August 17, 2022 607 PM
PRESIDIO — At Tuesday night’s meeting, the Presidio Convention and Visitor Bureau worked to nail down some of the details for the organization’s Multicultural Festival, which will be held on September 10. The group has a tentative line-up of musicians and speakers ranging from mariachi and banda to traditional bluegrass fiddle tunes.
The parade will start at 10 a.m., and locals are welcome to register their own float. Music and entertainment in Daly Park will begin around 11 a.m. and carry on through the evening. The organization is also looking for speakers to present between musical acts — representatives from different ethnic communities in Presidio will give presentations on traditional dress and customs.
There will also be opportunities for vendors of food and handmade goods to sell the best of what Presidio has to offer. There will be vendors selling traditional Mexican crafts as well as Tarahumara offering demonstrations of their special running sandals fashioned out of old tires. The group is looking to solicit a diverse crowd — “We really want to mix it up,” said Bureau member Elvira Hermosillo.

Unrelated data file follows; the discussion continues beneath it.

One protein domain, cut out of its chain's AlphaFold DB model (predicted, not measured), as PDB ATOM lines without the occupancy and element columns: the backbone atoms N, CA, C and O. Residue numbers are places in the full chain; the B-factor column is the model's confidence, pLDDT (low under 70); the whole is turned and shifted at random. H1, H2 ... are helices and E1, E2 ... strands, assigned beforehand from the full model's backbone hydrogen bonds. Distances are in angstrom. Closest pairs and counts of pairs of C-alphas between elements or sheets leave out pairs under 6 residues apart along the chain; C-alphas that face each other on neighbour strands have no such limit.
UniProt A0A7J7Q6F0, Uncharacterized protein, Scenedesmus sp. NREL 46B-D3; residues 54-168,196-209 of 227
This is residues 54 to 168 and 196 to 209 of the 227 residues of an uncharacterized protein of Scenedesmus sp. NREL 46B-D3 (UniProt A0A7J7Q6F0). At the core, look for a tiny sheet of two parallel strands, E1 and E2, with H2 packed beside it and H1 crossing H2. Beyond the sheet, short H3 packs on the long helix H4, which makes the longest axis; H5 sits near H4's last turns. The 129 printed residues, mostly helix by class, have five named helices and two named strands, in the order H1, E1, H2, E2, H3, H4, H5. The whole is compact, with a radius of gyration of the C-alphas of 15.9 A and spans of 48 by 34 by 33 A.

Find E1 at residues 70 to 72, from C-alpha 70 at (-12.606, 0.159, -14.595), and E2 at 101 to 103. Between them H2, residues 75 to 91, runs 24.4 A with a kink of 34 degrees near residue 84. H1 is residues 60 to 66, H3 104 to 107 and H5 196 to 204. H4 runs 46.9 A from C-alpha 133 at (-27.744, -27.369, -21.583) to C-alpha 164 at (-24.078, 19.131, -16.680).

According to Board President Arian Velázquez-Ornelas, the festival was conceived as a way for the community to have something fun to do around the time of Mexican Independence Day — a holiday that most locals celebrate across the river. “We were trying to figure out what to do between the summer months where we can’t do much outside anyway, and the holiday season that starts in November,” she explained. “We didn’t want it to just be about Mexican culture, we wanted to include the fact that we have Filipino and Lebanese and many other cultures and bring them all together.”
The upcoming inaugural Presidio Multicultural Festival will also celebrate an important hand-off: the donation of a number of panels about the history of the Mexican Revolution to the Museo Regional de Ojinaga. These panels originally were hung in the parlor at Fort Leaton. They detailed the history of the Battle of Ojinaga — and the fact that Pancho Villa paid a crew of filmmakers to document the historic conflict.
Texas Parks and Wildlife ultimately decided to put the panels in storage because they didn’t directly relate to Fort Leaton’s history. Though the fort was not directly involved in the Mexican Revolution, Velázquez-Ornelas explained to her board that it was used as a lookout for the U.S. Army for the Camino de Dolores — the “trail of sorrow” followed by refugees from the Battle of Ojinaga to Marfa and beyond. Many Mexican Americans in the tri-county area can trace their heritage to el Camino de Dolores.
The hand-off of the exhibit is a way for the organization to honor the historic tie between Ojinaga and Presidio and to provide a permanent place for the panels to be viewed by folks interested in local history. “We wanted to show how we normally bridge our community with Ojinaga,” Velázquez-Ornelas explained.